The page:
There is an outdoor saltwater pool, little more than a dipping pool, really. There are shuffleboard courts, a Ping-Pong table, two putting greens and a driving range. Skeet was shot once during my crossing. There are numerous venues for playing chess. There is a large, outdoor set on deck, most cabins have an inlaid chess board on the credenza, and a couple of public rooms, i.e. the Adlon and the Lido Terrasse, have chess sets.

Surprisingly for this day and age, there is an indoor pool (fresh water) on Deck 3, part of the spa complex for both beauty and health conditioning. The pool is surrounded by marble columns with tile massage tables and wicker recliners. There is a Turkish bath and areas for Thalassotherapy, dry heat, tepidarium (cooling down pool), masks and massages. Rates for spa treatments are comparable to other ships, but there are several packages that combine treatments in economical ways. For example, a combination of wet heat, salt oil massage and tepidarium is $160; men's pedicure and foot massage, dry heat and classic massage (120 minutes total) is $155. A spa consultant supervised on-deck yoga and Pilates. A separate hair salon/barber shop is located on Deck 7.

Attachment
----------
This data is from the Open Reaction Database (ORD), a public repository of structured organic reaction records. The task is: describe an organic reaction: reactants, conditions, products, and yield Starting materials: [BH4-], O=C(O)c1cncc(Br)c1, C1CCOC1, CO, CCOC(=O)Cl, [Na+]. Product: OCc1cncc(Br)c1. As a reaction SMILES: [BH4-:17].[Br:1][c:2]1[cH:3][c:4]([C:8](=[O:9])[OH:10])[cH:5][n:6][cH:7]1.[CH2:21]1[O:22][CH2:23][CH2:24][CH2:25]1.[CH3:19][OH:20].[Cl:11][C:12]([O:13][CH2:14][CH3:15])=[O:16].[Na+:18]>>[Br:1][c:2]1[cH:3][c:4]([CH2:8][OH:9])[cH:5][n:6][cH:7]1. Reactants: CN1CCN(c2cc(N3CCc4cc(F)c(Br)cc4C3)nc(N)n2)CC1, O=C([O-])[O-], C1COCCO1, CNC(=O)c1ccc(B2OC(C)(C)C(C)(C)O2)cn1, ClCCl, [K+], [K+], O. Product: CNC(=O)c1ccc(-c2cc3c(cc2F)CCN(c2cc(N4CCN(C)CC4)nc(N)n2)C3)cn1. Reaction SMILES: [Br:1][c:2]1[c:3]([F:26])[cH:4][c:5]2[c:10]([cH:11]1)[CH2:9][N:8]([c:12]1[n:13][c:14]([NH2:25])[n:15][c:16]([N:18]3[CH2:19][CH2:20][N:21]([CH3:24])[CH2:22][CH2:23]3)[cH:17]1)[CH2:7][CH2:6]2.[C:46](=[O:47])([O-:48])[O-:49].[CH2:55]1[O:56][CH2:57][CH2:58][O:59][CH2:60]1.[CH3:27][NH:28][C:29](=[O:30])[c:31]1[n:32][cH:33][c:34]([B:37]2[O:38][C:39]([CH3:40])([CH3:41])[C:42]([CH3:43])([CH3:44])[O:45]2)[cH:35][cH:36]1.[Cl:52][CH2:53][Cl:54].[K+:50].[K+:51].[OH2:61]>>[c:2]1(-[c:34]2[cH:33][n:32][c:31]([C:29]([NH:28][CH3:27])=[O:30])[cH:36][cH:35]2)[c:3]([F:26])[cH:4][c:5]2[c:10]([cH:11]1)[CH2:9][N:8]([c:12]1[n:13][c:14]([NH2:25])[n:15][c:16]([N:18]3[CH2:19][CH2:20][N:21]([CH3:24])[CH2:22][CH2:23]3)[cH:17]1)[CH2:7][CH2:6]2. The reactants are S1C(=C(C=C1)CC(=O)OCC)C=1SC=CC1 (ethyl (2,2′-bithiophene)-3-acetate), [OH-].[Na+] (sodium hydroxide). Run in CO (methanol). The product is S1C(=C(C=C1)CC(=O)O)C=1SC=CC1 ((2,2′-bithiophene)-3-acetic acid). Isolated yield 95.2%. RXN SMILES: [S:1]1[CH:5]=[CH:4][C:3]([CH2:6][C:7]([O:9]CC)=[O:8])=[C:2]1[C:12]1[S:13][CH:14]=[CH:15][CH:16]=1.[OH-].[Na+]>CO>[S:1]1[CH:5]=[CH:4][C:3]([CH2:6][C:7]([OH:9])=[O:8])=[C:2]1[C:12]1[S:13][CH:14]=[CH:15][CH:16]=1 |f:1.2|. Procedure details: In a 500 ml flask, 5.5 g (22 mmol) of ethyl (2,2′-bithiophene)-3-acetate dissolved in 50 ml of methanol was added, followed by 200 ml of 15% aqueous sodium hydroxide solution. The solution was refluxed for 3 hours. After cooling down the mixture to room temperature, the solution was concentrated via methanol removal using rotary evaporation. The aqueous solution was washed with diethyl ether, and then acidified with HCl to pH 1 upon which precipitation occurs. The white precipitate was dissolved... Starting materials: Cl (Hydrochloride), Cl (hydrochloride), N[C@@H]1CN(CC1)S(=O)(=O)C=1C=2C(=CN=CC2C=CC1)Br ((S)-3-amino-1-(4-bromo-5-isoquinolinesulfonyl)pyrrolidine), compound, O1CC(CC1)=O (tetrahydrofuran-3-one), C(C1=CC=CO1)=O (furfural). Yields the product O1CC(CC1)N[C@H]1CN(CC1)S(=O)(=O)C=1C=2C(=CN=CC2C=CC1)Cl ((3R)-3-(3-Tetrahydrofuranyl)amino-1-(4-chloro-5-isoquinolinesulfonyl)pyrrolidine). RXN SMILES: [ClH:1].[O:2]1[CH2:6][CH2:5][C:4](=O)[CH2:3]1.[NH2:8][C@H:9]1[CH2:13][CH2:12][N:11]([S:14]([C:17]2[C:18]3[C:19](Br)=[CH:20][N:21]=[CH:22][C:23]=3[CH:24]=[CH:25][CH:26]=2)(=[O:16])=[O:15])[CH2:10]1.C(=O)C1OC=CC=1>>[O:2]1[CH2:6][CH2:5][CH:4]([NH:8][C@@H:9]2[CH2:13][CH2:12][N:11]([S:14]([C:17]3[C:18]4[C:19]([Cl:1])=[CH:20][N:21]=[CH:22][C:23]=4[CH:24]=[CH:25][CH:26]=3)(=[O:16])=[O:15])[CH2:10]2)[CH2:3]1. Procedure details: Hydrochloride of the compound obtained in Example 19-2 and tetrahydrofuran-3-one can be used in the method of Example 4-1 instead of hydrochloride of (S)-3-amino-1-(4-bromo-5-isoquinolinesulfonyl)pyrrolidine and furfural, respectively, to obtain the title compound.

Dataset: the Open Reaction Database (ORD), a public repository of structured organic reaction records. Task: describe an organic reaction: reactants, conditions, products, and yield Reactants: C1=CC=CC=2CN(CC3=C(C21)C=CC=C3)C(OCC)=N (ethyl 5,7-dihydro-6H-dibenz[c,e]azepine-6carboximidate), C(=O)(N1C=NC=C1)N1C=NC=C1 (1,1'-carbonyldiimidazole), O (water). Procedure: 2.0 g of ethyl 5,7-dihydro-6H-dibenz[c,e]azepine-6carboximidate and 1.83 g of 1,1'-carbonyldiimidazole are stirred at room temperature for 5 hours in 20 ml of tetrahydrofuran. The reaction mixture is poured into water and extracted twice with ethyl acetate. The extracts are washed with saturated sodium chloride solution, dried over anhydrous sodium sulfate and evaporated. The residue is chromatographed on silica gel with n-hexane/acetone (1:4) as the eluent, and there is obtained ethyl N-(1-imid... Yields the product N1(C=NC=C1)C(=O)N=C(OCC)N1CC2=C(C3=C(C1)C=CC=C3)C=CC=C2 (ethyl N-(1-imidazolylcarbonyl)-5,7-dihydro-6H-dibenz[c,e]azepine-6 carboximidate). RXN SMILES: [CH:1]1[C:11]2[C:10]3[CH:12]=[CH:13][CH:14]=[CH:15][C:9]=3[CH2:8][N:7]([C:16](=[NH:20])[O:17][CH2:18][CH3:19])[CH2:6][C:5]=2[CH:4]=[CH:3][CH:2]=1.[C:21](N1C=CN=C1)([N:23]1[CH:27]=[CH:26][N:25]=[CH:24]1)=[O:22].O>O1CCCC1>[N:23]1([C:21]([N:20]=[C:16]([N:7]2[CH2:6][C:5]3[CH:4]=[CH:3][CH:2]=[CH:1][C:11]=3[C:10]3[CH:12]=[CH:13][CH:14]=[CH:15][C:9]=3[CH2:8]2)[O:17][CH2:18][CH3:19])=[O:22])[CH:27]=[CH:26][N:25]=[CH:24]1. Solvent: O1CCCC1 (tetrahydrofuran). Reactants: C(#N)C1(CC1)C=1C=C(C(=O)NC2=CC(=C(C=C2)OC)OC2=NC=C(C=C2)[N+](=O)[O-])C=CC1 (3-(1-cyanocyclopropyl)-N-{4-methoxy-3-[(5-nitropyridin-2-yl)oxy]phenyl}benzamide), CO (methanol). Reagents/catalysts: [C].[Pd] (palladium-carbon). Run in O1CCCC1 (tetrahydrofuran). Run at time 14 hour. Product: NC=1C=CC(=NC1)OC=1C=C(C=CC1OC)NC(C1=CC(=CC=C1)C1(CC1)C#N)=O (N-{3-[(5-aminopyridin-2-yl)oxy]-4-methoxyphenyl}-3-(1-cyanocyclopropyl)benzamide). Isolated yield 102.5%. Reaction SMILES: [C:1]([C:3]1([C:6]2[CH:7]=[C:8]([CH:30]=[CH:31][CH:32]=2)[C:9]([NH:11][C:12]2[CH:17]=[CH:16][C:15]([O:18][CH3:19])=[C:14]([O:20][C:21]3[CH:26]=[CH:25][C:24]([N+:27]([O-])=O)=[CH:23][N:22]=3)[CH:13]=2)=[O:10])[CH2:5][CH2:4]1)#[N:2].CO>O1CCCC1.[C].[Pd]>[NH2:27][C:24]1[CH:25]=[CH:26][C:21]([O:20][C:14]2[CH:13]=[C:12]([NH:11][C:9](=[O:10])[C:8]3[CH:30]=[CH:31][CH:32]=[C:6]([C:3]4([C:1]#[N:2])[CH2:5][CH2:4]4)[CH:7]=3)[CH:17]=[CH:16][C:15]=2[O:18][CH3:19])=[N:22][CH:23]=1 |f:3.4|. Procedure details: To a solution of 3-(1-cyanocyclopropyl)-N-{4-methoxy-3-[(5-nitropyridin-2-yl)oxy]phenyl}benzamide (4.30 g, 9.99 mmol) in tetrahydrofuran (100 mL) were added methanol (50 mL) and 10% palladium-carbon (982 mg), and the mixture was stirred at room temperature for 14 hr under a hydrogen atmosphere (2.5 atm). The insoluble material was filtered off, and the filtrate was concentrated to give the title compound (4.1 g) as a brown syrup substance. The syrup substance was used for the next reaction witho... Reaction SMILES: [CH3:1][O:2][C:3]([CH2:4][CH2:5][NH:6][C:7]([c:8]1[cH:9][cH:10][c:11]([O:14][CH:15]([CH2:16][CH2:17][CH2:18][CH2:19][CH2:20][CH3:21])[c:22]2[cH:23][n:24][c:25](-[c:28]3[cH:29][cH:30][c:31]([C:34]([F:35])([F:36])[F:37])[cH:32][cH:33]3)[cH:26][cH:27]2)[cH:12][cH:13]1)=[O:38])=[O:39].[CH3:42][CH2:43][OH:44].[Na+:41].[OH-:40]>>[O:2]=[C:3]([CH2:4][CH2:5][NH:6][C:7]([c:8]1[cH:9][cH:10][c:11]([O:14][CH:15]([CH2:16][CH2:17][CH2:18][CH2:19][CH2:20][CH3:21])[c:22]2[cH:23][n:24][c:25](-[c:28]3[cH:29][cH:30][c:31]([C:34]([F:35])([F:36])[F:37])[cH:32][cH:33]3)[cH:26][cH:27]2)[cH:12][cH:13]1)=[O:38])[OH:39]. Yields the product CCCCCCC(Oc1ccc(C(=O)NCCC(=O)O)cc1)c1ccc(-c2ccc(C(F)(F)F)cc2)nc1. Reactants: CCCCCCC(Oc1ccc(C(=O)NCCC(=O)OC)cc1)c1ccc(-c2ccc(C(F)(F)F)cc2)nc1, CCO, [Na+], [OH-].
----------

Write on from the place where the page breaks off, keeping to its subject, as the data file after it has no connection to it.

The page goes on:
There are teak decks that wrap around the ship, but there are sun loungers and deck chairs (all wood with pads, blankets and towels) that impede a serious walker's progress.

Food & Dining

Passengers can choose from among three choices of venue for dinner. (A fourth option is room service.) Every passenger is assigned a seat for dinner in the Berlin Restaurant, the ship's lovely main dining room. The room has windows on two sides, is paneled in white painted wood, has etched-glass partitions to make the room more intimate, has electrically controlled blinds for shade and is lighted by etched-glass lights. There are fresh flowers on every table.

Because my crossing was under-booked, there was a single seating for all passengers. (Normally there are two for dinner only.) There is a salad bar, which includes some German treats like pickled herring and mackerel. All other courses are ordered off a menu. On the left hand side of the menu are selections that are grouped by category: for example, "vegetarian" or "wellness."